As a pedestrian, I hate streets with only one footpath
The Greens are traditionally strong on sustainable transport issues, but one of the local candidates for council raised my hackles with this comment:
Do we really need footpaths on both sides of the street, in every street in Tucker Ward? There are plenty of places without footpaths or footpaths just on one side. This would save a whole lot of concrete / resources and it looks much better.
Yes, we quite definitely need footpaths on both sides of the street.
There are few things that make pedestrians (and by definition, this includes all public transport users) feel like second class citizens more than a lack of footpaths.
In many cases it forces people to cross roads where they wouldn’t otherwise be compelled to — in some cases twice, to avoid walking on the grass.
It’s doubly worse for those of limited mobility, including those with wheelchairs and other walking aids, and for parents with prams.
A side effect of no footpaths is blurred property boundaries, resulting in some overzealous home owners encroaching, resulting in public space effectively lost.
I spoke to Brett’s running mate Rose Read at Bentleigh station on Thursday morning. I think she has an understanding of why I disagree with Brett.
Brett has emphasised in an update overnight that his comment shouldn’t be taken out of context, and that’s fair enough. It’s not like he was stating a big policy position — he was just kicking an idea around. This is worth emphasising: I must give Brett credit for engaging with the community, throwing his thoughts out there and being willing to debate and discuss them, which is a lot more than some other candidates have done.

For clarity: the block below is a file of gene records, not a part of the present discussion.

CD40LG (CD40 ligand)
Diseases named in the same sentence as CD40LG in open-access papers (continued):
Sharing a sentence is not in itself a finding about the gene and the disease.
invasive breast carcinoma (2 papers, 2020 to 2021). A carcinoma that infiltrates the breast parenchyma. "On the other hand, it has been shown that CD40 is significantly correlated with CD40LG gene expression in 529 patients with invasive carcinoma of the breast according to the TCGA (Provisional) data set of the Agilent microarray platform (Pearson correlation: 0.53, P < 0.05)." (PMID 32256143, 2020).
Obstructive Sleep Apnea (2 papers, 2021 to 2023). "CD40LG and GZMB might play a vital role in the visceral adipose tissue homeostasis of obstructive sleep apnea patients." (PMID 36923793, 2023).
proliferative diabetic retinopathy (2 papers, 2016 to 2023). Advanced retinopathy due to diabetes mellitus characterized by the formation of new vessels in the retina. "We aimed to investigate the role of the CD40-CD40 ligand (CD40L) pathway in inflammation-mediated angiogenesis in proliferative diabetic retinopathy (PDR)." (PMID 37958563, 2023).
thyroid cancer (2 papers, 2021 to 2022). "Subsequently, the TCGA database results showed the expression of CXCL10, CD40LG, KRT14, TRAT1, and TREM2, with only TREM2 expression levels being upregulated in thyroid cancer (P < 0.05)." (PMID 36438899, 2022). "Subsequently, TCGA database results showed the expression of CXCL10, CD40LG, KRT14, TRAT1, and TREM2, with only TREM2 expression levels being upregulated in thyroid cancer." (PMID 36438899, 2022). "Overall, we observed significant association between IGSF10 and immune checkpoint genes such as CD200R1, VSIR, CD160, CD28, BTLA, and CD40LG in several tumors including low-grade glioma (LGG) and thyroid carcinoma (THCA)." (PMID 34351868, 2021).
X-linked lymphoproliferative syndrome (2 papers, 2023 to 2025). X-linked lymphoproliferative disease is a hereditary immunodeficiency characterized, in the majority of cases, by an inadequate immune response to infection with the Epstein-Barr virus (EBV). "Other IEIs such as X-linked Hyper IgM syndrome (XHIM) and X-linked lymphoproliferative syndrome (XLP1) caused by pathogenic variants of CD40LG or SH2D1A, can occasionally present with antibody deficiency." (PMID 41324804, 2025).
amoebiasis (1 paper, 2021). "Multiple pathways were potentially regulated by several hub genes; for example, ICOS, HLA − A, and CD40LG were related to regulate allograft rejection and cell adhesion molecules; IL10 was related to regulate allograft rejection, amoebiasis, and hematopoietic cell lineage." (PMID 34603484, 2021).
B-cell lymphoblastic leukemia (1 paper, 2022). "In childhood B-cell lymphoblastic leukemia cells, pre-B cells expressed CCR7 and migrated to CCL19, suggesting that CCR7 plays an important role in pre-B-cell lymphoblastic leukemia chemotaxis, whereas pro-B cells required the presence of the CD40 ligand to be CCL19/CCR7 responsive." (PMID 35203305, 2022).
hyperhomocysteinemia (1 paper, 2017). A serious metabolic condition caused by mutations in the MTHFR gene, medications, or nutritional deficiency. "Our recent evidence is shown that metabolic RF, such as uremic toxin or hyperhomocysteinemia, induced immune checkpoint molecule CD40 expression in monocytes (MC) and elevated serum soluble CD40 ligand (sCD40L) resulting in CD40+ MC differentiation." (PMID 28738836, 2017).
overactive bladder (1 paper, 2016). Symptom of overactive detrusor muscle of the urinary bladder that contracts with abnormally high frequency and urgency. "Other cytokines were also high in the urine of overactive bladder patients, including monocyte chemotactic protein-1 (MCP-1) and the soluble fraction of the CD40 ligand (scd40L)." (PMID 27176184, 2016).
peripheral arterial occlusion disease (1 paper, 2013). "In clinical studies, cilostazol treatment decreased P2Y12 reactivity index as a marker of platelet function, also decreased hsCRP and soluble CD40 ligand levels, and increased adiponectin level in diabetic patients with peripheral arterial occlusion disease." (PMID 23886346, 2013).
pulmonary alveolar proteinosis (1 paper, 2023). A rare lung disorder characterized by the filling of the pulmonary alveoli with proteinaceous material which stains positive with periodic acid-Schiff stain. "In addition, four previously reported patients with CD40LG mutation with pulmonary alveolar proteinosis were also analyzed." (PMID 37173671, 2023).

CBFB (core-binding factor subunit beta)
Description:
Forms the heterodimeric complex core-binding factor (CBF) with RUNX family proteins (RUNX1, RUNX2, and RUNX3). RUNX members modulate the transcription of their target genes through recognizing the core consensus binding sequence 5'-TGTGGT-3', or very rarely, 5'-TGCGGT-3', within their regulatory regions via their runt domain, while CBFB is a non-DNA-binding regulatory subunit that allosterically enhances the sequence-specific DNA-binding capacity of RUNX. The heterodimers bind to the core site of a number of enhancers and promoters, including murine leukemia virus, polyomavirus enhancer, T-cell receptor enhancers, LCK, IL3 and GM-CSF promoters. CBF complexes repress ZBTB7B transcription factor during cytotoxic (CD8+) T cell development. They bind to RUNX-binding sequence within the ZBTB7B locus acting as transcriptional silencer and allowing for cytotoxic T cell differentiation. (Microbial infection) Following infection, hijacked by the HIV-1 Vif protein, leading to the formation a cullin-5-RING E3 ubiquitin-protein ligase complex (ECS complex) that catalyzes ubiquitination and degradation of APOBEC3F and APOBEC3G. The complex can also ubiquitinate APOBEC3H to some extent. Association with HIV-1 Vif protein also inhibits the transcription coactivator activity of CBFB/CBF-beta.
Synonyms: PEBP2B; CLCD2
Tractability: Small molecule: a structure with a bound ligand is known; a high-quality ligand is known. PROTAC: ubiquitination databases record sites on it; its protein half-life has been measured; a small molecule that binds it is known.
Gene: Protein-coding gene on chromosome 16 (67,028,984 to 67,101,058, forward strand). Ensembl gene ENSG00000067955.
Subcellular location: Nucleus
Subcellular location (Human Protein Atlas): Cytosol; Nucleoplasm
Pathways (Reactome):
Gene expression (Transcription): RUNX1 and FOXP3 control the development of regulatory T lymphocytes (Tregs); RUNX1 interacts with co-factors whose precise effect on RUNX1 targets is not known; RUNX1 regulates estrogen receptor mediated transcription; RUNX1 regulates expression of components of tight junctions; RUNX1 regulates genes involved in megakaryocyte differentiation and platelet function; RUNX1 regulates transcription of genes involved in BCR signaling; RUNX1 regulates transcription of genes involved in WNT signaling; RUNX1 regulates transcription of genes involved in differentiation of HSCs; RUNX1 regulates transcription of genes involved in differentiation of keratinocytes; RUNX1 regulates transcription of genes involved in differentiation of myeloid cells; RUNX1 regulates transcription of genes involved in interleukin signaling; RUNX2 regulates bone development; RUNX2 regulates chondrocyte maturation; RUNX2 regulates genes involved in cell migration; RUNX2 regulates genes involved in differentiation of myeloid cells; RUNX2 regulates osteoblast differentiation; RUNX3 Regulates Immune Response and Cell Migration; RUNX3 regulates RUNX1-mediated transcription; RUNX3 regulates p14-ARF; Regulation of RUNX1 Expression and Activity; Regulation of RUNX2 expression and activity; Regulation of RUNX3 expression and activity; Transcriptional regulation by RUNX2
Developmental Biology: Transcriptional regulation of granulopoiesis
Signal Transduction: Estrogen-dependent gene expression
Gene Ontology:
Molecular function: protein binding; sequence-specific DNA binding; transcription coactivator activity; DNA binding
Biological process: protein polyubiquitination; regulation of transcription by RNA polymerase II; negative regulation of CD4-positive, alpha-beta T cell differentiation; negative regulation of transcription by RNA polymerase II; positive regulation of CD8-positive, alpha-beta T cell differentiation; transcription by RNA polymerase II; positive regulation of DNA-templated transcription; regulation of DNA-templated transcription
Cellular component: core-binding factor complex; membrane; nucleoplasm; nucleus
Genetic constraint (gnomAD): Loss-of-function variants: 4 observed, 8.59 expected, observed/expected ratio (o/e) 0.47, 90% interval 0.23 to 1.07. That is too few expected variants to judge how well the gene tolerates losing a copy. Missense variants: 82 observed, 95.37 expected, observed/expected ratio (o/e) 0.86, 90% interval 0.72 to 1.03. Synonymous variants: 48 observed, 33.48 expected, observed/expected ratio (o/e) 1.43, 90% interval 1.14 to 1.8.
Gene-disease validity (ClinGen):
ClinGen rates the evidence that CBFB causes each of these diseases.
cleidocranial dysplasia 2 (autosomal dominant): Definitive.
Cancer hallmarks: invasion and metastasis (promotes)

But I’d be frankly horrified if it was actually proposed to start removing any footpaths, or routinely build streets with only one.
Unlikely? One would hope so. But there is a live example, in Glen Eira, in this ward, right now:
In East Bentleigh, the area behind Valkstone Primary School is being re-developed. While most of the streets have footpaths on both sides, the access road (pictured above) east through to GESAC and East Boundary Road only has a path on the southern side, so if you’re from the north side of the access road, headed north on foot, you have to cross it twice… and this being the only road out in that direction, is likely to get reasonably busy at peak times when the estate is finished.
Sure, open space is a concern. But changes such as only providing one footpath will actively discourage walking and public transport, and encourage car use — that’s no solution at all in urban environments.
One possible way forward (not in the example above, but in quiet streets that don’t get through-traffic) might be what the Dutch call woonerfs — shared spaces, where the road is de-emphasised, allowing other users into the space, slowing down cars and making more effective use of space.
In Australian terms it’s (more or less) a Shared Zone, and there are examples such as this one on the Williamstown Rifle Range estate, developed about 15 years ago.
But whatever the solution, the last thing we’d want around here is more streets missing footpaths.